University Press Roundup

Welcome to our weekly roundup of the best articles from the blogs of academic publishers! As always, if you particularly enjoy something or think that we missed an important post, please let us know in the comments. (And look back at our University Press Roundup Manifesto to see why we do this post every Friday.)

Several posts this week touch on themes of the environment, memory, and transformation. Mikael Wolfe, at Duke University Press, discusses the connection between water management, land redistribution, and socioeconomic reform during the past century in Mexico. In the fifth installment of his series commemorating the 1967 Detroit Riot on the University of Michigan Press blog, Brian Matzke challenges us to think of Detroit not as a “ruined” city but as a new kind of urban environment with its own, revolutionary beauty. And at the University of Minnesota Press, Cord J. Whitaker finds a powerful message about the importance of ecological memory in recent episodes of Game of Thrones.

With health care reform in the news this week, Sandro Galea at Oxford discusses the environmental and socioeconomic conditions that have led to higher morbidity and lower life expectancy in the U.S. than in many other developed countries. James A. Tyner, at the University of Nebraska, urges us to use the word “violence” to talk about proposed legislation that would take away health care from millions, linking such legislation to other forms of slow violence such as climate change and environmental racism. “We do not ‘see’ structural violence because it is too often passed off as natural, normal, or unintentional,” he argues. “In practice, however, structural violence can—and must—be understood as resulting from agency.”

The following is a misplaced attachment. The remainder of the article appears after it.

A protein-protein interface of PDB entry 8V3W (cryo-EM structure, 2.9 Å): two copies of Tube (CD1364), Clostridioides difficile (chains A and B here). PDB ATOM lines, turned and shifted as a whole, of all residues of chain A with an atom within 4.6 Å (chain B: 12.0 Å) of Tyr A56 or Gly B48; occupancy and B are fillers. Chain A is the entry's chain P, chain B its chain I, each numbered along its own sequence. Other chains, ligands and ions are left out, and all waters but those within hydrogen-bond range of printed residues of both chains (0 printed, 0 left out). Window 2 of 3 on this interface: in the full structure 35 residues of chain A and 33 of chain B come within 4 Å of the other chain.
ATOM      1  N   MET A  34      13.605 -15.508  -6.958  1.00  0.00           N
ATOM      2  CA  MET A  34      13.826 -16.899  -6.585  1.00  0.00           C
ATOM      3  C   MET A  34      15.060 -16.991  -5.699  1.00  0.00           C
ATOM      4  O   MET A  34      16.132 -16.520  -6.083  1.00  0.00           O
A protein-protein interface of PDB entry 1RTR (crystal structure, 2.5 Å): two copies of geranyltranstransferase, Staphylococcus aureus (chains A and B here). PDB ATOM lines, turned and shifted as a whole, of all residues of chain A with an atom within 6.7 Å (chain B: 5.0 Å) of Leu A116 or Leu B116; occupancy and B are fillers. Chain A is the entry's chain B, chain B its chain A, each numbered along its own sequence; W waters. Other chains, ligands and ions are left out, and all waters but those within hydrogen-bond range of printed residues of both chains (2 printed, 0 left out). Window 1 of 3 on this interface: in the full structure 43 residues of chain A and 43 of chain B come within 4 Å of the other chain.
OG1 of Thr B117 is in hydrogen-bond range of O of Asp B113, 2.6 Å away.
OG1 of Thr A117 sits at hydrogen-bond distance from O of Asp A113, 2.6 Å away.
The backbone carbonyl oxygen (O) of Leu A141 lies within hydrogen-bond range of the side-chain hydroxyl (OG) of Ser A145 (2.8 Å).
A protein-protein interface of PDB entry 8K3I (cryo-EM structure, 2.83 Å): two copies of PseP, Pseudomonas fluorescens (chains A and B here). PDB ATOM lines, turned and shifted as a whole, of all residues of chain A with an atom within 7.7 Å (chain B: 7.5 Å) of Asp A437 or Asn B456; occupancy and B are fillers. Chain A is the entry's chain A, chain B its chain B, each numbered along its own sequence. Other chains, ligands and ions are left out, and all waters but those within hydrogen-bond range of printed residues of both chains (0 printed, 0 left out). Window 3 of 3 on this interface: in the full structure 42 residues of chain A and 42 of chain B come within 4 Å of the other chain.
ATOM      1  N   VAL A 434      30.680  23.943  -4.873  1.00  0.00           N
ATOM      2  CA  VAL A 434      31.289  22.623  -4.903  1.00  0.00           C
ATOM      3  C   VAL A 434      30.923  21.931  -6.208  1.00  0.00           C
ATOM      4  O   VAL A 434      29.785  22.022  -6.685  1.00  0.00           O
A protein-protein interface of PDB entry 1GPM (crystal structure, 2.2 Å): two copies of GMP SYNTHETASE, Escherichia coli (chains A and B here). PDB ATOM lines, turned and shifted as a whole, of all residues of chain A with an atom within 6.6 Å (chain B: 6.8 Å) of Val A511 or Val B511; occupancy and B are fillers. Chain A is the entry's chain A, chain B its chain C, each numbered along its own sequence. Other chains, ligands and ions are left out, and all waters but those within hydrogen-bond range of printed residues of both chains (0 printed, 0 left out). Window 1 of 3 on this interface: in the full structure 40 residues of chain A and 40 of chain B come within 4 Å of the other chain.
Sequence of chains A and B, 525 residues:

We often talk about the “secular left” and the “religious right”—but Christopher H. Evans at the NYU Press Blog reminds us that there is also a “religious left” with a long history of political engagement and activism. Since the days of the social gospel movement at the turn of the century, he says, religious progressives have used Biblical narratives and ethical teachings to advocate for policies that would reduce inequality and help the poor.

On the theme of storytelling and social change, Oxford University Press has articles this week on the progressive politics and contemporary relevance of two Irish playwrights: George Bernard Shaw and Seán O’Casey. Transgender rights are also back in the news this week, and Jackson Wright Schultz of the University Press of New England writes about the importance of lifting up transgender voices and stories.

If grappling with systemic injustice and rancorous politics has been getting you down, never fear—Oxford University Press has a few posts this week on psychology and wellbeing. Andrew Macleod talks about the relationship between prospection—imagining the future—and mental health. Sebastian Watzl ponders the nature of attention. Finally, Jaime Kurtz offers some psychology-based approaches for getting the most joy and relaxation out of a vacation.

From the grab-bag of the eye-catching and the odd: Abigail le Marquand-Brown at Oxford talks about the role that music might have played in the earliest development of human culture. Bill Maurer and Lana Swartz, at MIT, muse on the nature of “money stuff” and the possibility of a cashless society. Finally, Johanna Luthman offers up a lively portrait of the eccentric fifteenth-century English mystic Margery Kempe.

Have a great week.

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